NEW YORK (NBC News) - Potentially record-setting cold temperatures were descending across the Midwest and Northeast on Sunday, disrupting travel and prompting forecasters to warn people to stay indoors.
Detroit, St. Louis, Indianapolis and Chicago saw continued snowfall overnight, which along with the cold disrupted thousands of flights. Across the country, at least 2,000 Sunday flights had been cancelled or delayed, according to tracking website FlightAware. About 43 percent of those scheduled to fly in or out of Chicago’s O’Hare A irport were cancelled.
A plane skidded off the runway at New York’s John F. Kennedy Airport Sunday morning and forced officials to temporarily shut down the international airport.
Another plane slid off the tarmac at O'Hare International Airport in Chicago on Saturday night, according to NBC Chicago. O’Hare remained open, but 46 percent of flights scheduled to fly out of Chicago’s O’Hare Airport were cancelled Sunday morning.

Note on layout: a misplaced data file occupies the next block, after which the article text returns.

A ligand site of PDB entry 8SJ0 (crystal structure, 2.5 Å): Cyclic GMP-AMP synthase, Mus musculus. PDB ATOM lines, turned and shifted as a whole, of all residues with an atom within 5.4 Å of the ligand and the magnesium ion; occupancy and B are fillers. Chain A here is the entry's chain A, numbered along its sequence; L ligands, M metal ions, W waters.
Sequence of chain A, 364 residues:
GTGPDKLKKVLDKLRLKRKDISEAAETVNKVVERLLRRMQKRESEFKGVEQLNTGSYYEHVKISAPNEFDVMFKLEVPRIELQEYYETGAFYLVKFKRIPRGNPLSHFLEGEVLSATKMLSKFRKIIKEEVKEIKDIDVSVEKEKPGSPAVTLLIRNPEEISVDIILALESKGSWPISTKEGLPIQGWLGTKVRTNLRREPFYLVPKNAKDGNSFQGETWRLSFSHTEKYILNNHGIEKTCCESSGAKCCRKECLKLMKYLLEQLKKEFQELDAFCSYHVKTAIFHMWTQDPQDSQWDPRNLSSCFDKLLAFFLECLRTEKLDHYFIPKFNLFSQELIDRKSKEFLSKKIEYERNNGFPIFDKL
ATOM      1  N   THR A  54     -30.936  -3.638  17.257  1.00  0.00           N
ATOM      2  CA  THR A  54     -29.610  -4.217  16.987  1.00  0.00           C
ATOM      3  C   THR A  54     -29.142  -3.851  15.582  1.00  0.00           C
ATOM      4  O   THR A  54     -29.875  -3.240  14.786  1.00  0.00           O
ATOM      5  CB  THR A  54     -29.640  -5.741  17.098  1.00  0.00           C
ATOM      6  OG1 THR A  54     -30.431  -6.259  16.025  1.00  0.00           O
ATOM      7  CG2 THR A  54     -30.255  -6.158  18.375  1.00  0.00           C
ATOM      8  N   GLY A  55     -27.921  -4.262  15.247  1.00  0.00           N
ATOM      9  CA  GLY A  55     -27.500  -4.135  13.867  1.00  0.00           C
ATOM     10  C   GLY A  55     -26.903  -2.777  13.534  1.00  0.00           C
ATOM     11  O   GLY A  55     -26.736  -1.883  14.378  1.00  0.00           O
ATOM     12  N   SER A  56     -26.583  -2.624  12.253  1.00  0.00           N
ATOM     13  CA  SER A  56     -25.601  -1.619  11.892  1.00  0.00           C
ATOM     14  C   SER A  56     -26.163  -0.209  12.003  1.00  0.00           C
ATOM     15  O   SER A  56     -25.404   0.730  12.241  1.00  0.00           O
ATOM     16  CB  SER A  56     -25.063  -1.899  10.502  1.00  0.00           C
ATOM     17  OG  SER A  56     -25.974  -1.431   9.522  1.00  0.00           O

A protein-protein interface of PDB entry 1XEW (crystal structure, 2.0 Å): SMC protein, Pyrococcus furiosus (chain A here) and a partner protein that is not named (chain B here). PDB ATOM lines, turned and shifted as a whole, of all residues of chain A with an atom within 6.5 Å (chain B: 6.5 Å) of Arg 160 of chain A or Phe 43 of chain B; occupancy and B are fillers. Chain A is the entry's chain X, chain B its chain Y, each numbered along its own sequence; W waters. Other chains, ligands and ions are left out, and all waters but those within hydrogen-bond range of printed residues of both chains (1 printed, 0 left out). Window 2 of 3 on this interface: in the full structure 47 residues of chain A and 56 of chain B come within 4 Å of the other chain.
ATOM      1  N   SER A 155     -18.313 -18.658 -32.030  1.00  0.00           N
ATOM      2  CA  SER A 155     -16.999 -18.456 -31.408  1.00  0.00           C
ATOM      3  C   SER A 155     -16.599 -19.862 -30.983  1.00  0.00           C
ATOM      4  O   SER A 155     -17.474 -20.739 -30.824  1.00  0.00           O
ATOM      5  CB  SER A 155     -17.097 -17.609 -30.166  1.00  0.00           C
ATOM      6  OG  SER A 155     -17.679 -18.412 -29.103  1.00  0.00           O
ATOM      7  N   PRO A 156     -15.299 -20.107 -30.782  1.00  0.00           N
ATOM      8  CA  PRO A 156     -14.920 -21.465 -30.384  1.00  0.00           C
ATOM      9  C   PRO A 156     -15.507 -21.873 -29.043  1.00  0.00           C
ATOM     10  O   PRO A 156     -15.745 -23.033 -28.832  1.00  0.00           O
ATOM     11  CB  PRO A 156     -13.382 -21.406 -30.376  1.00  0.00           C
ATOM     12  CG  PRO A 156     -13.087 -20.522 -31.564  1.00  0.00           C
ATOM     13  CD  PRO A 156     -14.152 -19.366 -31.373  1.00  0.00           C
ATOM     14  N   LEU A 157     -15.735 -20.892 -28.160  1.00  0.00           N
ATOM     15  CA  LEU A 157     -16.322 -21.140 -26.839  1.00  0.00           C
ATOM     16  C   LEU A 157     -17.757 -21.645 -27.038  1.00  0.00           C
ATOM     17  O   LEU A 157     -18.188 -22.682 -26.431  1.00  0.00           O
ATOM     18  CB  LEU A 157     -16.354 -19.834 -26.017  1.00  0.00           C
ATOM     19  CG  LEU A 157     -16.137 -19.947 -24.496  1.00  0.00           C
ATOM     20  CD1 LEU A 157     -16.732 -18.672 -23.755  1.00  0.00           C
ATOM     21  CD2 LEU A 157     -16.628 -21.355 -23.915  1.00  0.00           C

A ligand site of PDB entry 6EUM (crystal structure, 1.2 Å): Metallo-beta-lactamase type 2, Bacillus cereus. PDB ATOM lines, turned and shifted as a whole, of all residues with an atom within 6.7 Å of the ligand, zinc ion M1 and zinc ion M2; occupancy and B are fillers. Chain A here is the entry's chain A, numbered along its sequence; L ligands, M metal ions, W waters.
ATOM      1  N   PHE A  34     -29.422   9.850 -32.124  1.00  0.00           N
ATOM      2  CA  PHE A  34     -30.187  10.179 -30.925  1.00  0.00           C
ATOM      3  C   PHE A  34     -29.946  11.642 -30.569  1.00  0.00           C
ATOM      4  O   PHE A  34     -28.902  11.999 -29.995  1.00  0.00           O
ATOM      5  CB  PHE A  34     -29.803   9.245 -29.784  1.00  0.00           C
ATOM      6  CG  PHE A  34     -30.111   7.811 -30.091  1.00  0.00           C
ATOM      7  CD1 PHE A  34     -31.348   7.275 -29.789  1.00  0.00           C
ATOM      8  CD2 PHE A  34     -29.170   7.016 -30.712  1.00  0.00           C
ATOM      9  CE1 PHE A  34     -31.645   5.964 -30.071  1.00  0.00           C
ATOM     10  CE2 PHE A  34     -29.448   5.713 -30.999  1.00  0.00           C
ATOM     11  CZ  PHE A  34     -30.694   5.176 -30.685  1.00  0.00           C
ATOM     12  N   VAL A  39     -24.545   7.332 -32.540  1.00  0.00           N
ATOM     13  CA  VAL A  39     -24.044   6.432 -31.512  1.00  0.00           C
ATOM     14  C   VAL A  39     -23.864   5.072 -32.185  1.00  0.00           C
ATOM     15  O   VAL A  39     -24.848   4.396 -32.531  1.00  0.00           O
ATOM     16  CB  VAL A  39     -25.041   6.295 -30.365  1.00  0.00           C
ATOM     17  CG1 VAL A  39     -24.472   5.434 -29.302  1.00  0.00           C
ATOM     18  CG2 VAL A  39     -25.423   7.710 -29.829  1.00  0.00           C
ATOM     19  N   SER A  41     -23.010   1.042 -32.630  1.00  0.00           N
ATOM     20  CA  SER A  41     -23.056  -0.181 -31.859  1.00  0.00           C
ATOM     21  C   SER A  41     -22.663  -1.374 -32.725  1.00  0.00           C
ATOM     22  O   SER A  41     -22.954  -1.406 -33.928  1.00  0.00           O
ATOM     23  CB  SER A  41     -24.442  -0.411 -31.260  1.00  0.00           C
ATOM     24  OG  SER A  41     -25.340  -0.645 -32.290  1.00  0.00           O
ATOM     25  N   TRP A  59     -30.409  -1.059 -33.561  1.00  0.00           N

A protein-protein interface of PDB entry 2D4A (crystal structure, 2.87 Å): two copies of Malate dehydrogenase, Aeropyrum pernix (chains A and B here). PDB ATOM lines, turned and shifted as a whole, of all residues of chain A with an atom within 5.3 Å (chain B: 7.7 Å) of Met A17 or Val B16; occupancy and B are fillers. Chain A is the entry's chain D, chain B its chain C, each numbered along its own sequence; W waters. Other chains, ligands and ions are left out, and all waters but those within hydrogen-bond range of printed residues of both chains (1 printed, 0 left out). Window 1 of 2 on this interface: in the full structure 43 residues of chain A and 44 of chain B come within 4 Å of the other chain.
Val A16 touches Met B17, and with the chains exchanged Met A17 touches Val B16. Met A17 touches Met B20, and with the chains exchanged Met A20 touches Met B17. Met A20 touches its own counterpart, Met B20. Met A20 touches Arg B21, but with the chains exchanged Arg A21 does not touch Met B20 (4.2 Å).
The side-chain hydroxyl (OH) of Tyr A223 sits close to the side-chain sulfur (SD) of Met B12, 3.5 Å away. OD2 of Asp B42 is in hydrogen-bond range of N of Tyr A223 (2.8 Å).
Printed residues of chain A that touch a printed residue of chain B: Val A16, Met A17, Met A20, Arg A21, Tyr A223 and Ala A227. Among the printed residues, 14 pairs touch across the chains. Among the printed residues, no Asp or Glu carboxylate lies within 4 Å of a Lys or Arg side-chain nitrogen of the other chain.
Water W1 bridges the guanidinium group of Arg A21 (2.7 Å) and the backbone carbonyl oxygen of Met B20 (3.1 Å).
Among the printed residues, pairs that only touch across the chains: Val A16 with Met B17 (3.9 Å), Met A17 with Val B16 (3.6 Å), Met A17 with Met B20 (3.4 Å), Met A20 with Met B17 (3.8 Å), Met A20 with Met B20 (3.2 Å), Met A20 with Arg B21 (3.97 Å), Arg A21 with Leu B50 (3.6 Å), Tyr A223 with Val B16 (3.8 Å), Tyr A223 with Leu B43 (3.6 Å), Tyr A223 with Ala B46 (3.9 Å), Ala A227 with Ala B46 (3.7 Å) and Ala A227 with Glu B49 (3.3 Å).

Chicago residents woke up to five inches of snow, NBC Chicago reported. Snow would continue through the day in the Windy City, and was forecast to total more than 13 inches by nightfall, according to Weather.com.
The Dakotas and Minnesota bore the brunt of the coldest weather, clocking temperatures of 20 degrees below zero on Sunday morning.
Brutally cold temperatures with an accompanying wind chill are expected to continue in regions across the U.S., with lows in the minus teens and minus 20s in parts of the Midwest.
“And it is only getting colder,” Michael Palmer, lead meteorologist at The Weather Channel said.
The frigid air blasting into the Plains was part of what the National Weather Service called “incredibly cold and possibly record-breaking temperatures” expected throughout the week, with the brutally cold air expected to spread into to the Northeast and Gulf Coast Monday and Tuesday.
Forecasters are expecting bitterly cold temperatures in many places: 25 below zero in Fargo, N.D., minus 31 in International Falls, Minn., and 15 below in Indianapolis and Chicago. Wind chills may reach 50, 60 or even 70 below zero, temperatures much of the country has not seen in decades.
At temperatures of 15 to 30 below, exposed skin can get frostbitten in minutes and hypothermia can quickly set in.
"If you don’t have to go outside, don’t do it," Palmer warned.
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